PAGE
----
U.S. patients were also more than twice as likely as patients in any of the 10 other countries studied to say they had serious problems paying medical bills.
“Many Americans may not understand how affordable health care is for patients in other countries,” said Reginald D. Williams II, who oversees international research at the Commonwealth Fund. “Medical debt is a largely U.S. phenomenon. It just doesn’t happen in other countries.”
Most wealthy countries in Western Europe, East Asia and elsewhere limit patients’ out-of-pocket costs.
In the Netherlands, where patients enroll in private health plans as they do in Germany, insurers typically cover all medical expenses after patients pay a standard deductible of 385 euros, or about $400. Physician visits are fully covered.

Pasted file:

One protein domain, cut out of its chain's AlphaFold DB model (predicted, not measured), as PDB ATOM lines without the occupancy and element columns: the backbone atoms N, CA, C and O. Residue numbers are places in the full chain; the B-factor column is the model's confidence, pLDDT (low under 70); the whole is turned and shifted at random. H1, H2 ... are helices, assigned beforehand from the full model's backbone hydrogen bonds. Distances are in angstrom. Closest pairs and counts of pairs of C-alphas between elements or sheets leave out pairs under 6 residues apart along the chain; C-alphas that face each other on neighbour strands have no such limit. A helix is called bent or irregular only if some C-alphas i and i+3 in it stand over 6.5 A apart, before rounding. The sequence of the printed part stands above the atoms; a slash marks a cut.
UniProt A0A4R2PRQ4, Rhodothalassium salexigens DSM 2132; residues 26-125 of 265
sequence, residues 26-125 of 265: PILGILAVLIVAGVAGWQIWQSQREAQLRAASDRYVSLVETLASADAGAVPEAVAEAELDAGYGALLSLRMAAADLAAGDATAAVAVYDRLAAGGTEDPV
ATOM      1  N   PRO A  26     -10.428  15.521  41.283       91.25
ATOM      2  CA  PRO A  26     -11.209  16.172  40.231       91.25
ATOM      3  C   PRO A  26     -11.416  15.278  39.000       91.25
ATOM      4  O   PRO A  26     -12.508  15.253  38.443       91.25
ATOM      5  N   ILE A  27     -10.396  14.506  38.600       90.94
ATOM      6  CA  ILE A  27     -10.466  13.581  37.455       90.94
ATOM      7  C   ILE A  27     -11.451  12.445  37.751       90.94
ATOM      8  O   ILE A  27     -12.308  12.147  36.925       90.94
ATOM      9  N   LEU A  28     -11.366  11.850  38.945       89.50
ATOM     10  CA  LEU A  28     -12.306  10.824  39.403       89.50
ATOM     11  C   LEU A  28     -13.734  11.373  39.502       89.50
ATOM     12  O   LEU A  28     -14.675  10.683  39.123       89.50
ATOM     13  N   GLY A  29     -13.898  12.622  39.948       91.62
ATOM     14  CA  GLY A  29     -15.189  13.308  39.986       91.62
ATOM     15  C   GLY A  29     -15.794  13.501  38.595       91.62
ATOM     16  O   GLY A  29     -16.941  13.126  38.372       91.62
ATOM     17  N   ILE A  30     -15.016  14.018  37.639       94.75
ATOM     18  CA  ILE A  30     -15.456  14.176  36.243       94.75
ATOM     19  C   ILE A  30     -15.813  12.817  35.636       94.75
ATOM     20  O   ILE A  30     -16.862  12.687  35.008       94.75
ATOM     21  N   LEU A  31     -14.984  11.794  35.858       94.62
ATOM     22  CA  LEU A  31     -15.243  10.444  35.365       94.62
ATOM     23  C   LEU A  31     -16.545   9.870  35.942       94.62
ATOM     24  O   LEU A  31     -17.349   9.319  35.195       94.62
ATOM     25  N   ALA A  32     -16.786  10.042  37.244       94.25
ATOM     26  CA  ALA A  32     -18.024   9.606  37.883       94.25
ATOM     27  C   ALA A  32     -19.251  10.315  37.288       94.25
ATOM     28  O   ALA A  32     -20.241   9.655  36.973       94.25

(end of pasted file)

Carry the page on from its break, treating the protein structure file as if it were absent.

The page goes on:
In Great Britain, where medical care that is “free at the point of service” has been a foundation of that country’s government-run National Health Service for almost 75 years, there are rarely any doctor or hospital bills.
Crucially, though, NHS and its Canadian analog, which is what most Americans think of when they conceive of as the natural alternatives to our healthcare systems, are the outliers. Most developed countries have some sort of insurance model but ones that limit costs much more than ours.
Germany’s strict limits on medical bills have periodically stoked concerns about patients overusing the health system.
But when health plans tried implementing a copay of 10 euros for physician visits, it was quickly rolled back amid criticism from patients and frustration among doctors, who didn’t like chasing after their patients for bills.